Let me argue a paradoxical thesis: Jason actually played the best social game and the best strategic game and he even was a comp beast when necessary - but he still deserved to lose since he made one critical false judgement.
Coming in Jason obviously had a huge advantage. He started with 100% of all votes, an existing fan base of 70k on Twitter and the support from popular alumns. He only had two tasks to win: make it 'til the end and lose less than 50 points of the viewing public along the way.
Coming in Jason also made one primary assumption: He was casted for his bad mouth in BB17 and people loved him for it the first time around, so he needs to double down and people watching BBOTT will love him even more. It's ironic that this assumption both helped him making it to the end, but also costed him the game.
Inside the house it actually turned out to be a brilliant strategy since it kept the house divided. He assembled a loyal group of people in week 1 and his endless tirades against the others gave him a grip on his group unseen since Boston Rob. It prohibited all others from cross-pollute or scheme against him (which all of them at some point should have done), he also won all competitions when he was in danger, so he made it till the end and deservedly so.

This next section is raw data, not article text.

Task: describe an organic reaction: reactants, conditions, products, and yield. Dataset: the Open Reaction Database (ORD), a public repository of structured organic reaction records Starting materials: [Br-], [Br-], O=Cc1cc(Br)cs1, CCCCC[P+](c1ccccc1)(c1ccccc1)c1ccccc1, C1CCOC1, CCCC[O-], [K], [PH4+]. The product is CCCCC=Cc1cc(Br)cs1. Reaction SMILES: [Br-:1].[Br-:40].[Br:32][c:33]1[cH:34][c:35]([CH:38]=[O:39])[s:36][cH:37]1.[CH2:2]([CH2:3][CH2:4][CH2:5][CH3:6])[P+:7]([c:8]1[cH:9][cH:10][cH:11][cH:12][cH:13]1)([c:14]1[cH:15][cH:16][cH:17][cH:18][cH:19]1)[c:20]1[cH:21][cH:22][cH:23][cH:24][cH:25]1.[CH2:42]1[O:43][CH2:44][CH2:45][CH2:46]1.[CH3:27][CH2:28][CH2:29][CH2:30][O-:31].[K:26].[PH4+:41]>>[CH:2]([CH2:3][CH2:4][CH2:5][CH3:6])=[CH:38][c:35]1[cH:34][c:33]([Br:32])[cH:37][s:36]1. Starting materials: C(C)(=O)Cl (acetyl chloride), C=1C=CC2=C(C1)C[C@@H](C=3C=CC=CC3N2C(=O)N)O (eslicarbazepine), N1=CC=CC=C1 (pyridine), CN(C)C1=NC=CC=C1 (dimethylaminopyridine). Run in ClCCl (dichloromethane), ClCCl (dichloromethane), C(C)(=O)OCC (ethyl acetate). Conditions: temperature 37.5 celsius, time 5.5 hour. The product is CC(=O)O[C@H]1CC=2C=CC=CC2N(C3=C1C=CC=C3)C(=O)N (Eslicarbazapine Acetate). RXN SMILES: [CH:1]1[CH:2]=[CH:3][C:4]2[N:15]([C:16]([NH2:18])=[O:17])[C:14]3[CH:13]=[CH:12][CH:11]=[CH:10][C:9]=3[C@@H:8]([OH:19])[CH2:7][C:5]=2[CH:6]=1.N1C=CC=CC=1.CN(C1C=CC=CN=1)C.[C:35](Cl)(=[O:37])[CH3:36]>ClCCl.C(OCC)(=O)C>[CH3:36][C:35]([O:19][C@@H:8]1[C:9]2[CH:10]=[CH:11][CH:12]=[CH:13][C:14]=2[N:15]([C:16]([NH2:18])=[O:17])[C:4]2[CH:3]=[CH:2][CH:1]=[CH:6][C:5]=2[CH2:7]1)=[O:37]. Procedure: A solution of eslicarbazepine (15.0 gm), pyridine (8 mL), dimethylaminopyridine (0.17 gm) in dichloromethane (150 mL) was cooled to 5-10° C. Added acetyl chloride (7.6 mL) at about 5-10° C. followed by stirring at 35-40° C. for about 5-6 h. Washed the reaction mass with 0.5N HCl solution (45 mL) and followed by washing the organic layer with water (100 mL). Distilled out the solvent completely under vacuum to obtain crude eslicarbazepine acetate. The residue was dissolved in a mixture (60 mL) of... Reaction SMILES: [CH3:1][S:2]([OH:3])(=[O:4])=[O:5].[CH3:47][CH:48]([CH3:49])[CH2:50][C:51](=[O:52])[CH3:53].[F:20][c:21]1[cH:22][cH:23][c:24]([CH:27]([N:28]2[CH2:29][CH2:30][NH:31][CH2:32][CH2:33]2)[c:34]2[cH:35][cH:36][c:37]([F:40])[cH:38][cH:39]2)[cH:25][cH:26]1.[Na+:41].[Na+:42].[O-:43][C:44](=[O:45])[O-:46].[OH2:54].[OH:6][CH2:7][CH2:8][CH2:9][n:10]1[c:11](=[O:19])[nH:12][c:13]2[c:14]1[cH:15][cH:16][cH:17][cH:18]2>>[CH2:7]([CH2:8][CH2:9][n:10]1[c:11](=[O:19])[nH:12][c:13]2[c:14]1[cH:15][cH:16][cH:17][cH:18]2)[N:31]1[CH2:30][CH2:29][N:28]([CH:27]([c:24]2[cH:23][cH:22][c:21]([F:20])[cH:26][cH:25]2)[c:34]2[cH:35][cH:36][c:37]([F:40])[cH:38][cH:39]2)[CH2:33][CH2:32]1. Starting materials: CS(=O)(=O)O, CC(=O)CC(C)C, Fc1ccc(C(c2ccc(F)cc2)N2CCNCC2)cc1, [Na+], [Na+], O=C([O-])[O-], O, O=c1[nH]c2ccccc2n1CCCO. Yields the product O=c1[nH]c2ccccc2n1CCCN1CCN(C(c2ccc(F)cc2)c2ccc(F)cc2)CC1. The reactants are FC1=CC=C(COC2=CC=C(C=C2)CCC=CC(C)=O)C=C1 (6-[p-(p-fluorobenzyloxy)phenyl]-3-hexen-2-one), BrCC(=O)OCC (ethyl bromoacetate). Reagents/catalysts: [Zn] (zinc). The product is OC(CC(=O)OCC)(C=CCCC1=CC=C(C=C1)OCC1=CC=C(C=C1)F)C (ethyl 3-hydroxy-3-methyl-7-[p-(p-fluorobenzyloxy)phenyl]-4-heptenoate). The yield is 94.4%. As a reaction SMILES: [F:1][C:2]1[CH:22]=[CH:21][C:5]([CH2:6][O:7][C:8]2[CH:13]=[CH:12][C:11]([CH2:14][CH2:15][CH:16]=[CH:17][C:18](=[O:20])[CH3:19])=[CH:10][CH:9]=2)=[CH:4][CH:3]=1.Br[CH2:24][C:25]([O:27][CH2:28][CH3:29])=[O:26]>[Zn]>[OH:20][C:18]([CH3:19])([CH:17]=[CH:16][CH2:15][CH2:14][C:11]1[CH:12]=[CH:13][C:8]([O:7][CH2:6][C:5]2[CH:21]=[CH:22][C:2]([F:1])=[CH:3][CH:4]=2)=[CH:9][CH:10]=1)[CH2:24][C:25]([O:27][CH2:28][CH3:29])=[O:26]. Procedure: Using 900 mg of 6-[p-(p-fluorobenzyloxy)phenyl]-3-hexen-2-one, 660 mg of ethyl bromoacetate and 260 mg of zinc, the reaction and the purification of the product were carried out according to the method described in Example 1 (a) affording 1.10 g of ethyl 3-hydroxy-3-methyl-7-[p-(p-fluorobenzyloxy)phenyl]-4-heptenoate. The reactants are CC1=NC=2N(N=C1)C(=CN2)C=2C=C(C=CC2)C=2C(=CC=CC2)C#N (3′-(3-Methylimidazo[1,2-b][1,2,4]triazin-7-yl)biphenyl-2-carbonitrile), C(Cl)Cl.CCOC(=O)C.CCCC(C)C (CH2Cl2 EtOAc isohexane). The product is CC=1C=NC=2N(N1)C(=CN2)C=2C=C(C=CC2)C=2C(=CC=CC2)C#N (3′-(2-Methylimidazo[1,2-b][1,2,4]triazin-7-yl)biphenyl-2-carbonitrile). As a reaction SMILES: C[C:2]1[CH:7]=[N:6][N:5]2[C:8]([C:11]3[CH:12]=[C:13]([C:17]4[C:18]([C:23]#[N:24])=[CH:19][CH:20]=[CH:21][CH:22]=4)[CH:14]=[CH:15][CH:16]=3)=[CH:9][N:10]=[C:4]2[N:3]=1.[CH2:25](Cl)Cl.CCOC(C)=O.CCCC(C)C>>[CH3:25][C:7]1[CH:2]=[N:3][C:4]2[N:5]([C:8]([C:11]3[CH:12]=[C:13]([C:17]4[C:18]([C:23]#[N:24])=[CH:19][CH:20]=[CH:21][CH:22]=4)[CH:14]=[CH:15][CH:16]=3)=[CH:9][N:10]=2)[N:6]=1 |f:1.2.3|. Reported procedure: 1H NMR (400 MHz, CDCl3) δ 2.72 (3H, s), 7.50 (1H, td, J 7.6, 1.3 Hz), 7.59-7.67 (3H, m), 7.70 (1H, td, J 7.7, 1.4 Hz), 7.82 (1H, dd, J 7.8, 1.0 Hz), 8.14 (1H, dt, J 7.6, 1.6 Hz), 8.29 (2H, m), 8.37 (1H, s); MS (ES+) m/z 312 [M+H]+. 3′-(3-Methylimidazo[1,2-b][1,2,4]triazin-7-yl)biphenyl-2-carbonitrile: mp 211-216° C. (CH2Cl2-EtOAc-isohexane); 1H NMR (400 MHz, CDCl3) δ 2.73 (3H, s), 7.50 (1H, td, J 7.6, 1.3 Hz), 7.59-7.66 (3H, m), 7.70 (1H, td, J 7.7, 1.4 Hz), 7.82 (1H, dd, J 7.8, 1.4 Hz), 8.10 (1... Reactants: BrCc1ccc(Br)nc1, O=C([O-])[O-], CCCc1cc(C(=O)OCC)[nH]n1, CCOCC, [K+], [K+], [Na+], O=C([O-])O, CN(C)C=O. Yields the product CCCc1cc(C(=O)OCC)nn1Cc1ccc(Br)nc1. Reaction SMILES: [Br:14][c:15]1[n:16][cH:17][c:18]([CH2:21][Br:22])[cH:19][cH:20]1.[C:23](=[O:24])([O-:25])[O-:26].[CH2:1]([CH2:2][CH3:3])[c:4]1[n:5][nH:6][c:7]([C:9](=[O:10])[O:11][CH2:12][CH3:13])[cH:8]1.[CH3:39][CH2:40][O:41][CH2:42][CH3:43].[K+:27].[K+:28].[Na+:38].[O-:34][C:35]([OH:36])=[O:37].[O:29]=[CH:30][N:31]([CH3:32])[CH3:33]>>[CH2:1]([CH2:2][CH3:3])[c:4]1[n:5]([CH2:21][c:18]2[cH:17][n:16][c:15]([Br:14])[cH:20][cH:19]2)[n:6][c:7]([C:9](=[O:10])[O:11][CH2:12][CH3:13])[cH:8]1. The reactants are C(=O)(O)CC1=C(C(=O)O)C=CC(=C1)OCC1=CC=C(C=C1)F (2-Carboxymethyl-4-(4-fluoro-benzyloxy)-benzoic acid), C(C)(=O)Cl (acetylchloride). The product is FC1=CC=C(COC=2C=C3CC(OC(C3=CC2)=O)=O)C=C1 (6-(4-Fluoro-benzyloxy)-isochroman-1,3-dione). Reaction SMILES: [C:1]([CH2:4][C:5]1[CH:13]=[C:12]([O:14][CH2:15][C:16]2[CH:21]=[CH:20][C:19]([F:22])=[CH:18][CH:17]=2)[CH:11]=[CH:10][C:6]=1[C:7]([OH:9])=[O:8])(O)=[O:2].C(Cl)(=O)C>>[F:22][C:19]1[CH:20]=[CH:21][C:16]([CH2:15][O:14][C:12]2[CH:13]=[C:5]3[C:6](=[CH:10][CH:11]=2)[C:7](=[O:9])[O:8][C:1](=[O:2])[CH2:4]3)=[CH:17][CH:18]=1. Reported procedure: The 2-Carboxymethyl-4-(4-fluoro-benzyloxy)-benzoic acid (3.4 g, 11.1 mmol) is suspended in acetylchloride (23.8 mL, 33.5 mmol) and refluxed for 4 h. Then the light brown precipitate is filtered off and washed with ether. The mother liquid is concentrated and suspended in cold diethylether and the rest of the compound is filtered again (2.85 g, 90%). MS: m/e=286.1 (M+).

I'd also argue that even his social game was spot on and the best we have seen in a while. Social game is not only about being a likable, useful and 'social' person who creates as many lines of communication as possible to keep all options open. It's primarily about creating just enough ties which are strong enough to actually carry you to the end. (while his and D's fake alliance with M/S was idiotic from a strategic POV, it acutally might have strenghtened his social ties with Danielle to the point where she became happy to be voted out against him, etc.)
Which bring me to the false judgement: He was not able to see and/or appreciate his priviliged position in the game. This is what he (and Eric in this podcast) does not see. The efficiency of trash-talk depends on either context or likability. You either need to be the underdog who is trashing the hegemonic group, think Janelle vs. the friendship, or you need to be really really likable, think Dr. Will, who was able to say anything with a smirk.
But this does not apply if you are the top dog yourself. Rob mentioned the best description a couple of podcasts ago: the disconnect. Usually it's the misfits who are the likable underdogs everyone is rooting for, but this time the misfits turned out to be quite a nasty bunch and the plastics turned out to be quite enjoyable and funny on the feeds, which short circuited Jasons playbook. Hence Morgan deservedly won.